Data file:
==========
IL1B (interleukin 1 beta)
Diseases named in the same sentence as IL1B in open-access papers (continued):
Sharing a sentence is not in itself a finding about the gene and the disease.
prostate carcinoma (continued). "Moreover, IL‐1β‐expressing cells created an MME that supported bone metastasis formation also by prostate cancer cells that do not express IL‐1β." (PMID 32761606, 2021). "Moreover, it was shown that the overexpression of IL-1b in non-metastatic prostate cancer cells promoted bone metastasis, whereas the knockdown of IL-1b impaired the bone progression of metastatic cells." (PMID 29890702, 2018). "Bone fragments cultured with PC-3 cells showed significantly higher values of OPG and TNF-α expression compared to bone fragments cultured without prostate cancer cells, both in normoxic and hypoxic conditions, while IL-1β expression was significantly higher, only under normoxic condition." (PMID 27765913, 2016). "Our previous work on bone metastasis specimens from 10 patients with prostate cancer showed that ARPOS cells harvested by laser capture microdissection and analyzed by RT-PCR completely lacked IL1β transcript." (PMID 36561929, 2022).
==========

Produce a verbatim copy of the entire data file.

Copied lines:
IL1B (interleukin 1 beta)
Diseases named in the same sentence as IL1B in open-access papers (continued):
Sharing a sentence is not in itself a finding about the gene and the disease.
prostate carcinoma (continued). "Moreover, IL‐1β‐expressing cells created an MME that supported bone metastasis formation also by prostate cancer cells that do not express IL‐1β." (PMID 32761606, 2021). "Moreover, it was shown that the overexpression of IL-1b in non-metastatic prostate cancer cells promoted bone metastasis, whereas the knockdown of IL-1b impaired the bone progression of metastatic cells." (PMID 29890702, 2018). "Bone fragments cultured with PC-3 cells showed significantly higher values of OPG and TNF-α expression compared to bone fragments cultured without prostate cancer cells, both in normoxic and hypoxic conditions, while IL-1β expression was significantly higher, only under normoxic condition." (PMID 27765913, 2016). "Our previous work on bone metastasis specimens from 10 patients with prostate cancer showed that ARPOS cells harvested by laser capture microdissection and analyzed by RT-PCR completely lacked IL1β transcript." (PMID 36561929, 2022).